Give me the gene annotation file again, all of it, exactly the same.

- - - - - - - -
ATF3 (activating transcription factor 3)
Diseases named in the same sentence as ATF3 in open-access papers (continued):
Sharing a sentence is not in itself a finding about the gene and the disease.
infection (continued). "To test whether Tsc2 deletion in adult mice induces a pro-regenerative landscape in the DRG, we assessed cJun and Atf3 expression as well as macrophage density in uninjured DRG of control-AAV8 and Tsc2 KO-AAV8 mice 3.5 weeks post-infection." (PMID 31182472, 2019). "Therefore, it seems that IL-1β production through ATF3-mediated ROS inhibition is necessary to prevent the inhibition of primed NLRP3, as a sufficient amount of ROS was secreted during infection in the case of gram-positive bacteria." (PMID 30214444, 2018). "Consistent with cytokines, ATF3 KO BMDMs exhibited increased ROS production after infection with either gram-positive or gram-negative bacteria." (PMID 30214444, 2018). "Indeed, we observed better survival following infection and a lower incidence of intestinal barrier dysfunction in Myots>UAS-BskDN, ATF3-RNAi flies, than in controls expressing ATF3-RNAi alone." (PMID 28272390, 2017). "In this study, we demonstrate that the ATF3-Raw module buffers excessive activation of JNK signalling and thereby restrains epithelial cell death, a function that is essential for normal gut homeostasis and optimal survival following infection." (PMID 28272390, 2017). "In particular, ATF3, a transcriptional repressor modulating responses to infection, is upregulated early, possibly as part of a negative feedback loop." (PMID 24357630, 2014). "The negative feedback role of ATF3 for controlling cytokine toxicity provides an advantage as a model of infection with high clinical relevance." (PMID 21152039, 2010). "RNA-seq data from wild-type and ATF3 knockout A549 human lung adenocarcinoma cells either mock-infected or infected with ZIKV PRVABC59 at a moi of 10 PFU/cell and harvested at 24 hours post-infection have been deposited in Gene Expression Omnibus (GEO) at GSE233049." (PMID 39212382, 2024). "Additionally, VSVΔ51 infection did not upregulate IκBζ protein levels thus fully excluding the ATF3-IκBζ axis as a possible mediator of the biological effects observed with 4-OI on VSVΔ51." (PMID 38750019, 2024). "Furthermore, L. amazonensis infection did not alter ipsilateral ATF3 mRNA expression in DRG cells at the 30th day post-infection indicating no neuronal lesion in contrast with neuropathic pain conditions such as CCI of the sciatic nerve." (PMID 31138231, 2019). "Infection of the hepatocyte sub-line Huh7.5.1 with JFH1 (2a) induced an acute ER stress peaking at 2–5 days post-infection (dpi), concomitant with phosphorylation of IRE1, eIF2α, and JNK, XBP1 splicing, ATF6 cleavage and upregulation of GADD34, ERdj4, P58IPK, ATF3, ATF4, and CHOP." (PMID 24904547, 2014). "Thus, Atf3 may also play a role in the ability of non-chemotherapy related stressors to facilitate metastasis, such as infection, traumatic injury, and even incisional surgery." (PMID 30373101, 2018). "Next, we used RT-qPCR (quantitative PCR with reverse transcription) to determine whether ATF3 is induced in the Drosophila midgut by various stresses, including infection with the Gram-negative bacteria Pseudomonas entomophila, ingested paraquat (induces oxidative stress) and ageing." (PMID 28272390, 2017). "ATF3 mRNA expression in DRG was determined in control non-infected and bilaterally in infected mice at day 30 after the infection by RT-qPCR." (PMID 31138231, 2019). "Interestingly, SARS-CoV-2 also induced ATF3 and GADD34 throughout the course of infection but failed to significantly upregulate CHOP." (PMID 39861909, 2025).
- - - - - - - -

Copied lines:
ATF3 (activating transcription factor 3)
Diseases named in the same sentence as ATF3 in open-access papers (continued):
Sharing a sentence is not in itself a finding about the gene and the disease.
infection (continued). "To test whether Tsc2 deletion in adult mice induces a pro-regenerative landscape in the DRG, we assessed cJun and Atf3 expression as well as macrophage density in uninjured DRG of control-AAV8 and Tsc2 KO-AAV8 mice 3.5 weeks post-infection." (PMID 31182472, 2019). "Therefore, it seems that IL-1β production through ATF3-mediated ROS inhibition is necessary to prevent the inhibition of primed NLRP3, as a sufficient amount of ROS was secreted during infection in the case of gram-positive bacteria." (PMID 30214444, 2018). "Consistent with cytokines, ATF3 KO BMDMs exhibited increased ROS production after infection with either gram-positive or gram-negative bacteria." (PMID 30214444, 2018). "Indeed, we observed better survival following infection and a lower incidence of intestinal barrier dysfunction in Myots>UAS-BskDN, ATF3-RNAi flies, than in controls expressing ATF3-RNAi alone." (PMID 28272390, 2017). "In this study, we demonstrate that the ATF3-Raw module buffers excessive activation of JNK signalling and thereby restrains epithelial cell death, a function that is essential for normal gut homeostasis and optimal survival following infection." (PMID 28272390, 2017). "In particular, ATF3, a transcriptional repressor modulating responses to infection, is upregulated early, possibly as part of a negative feedback loop." (PMID 24357630, 2014). "The negative feedback role of ATF3 for controlling cytokine toxicity provides an advantage as a model of infection with high clinical relevance." (PMID 21152039, 2010). "RNA-seq data from wild-type and ATF3 knockout A549 human lung adenocarcinoma cells either mock-infected or infected with ZIKV PRVABC59 at a moi of 10 PFU/cell and harvested at 24 hours post-infection have been deposited in Gene Expression Omnibus (GEO) at GSE233049." (PMID 39212382, 2024). "Additionally, VSVΔ51 infection did not upregulate IκBζ protein levels thus fully excluding the ATF3-IκBζ axis as a possible mediator of the biological effects observed with 4-OI on VSVΔ51." (PMID 38750019, 2024). "Furthermore, L. amazonensis infection did not alter ipsilateral ATF3 mRNA expression in DRG cells at the 30th day post-infection indicating no neuronal lesion in contrast with neuropathic pain conditions such as CCI of the sciatic nerve." (PMID 31138231, 2019). "Infection of the hepatocyte sub-line Huh7.5.1 with JFH1 (2a) induced an acute ER stress peaking at 2–5 days post-infection (dpi), concomitant with phosphorylation of IRE1, eIF2α, and JNK, XBP1 splicing, ATF6 cleavage and upregulation of GADD34, ERdj4, P58IPK, ATF3, ATF4, and CHOP." (PMID 24904547, 2014). "Thus, Atf3 may also play a role in the ability of non-chemotherapy related stressors to facilitate metastasis, such as infection, traumatic injury, and even incisional surgery." (PMID 30373101, 2018). "Next, we used RT-qPCR (quantitative PCR with reverse transcription) to determine whether ATF3 is induced in the Drosophila midgut by various stresses, including infection with the Gram-negative bacteria Pseudomonas entomophila, ingested paraquat (induces oxidative stress) and ageing." (PMID 28272390, 2017). "ATF3 mRNA expression in DRG was determined in control non-infected and bilaterally in infected mice at day 30 after the infection by RT-qPCR." (PMID 31138231, 2019). "Interestingly, SARS-CoV-2 also induced ATF3 and GADD34 throughout the course of infection but failed to significantly upregulate CHOP." (PMID 39861909, 2025).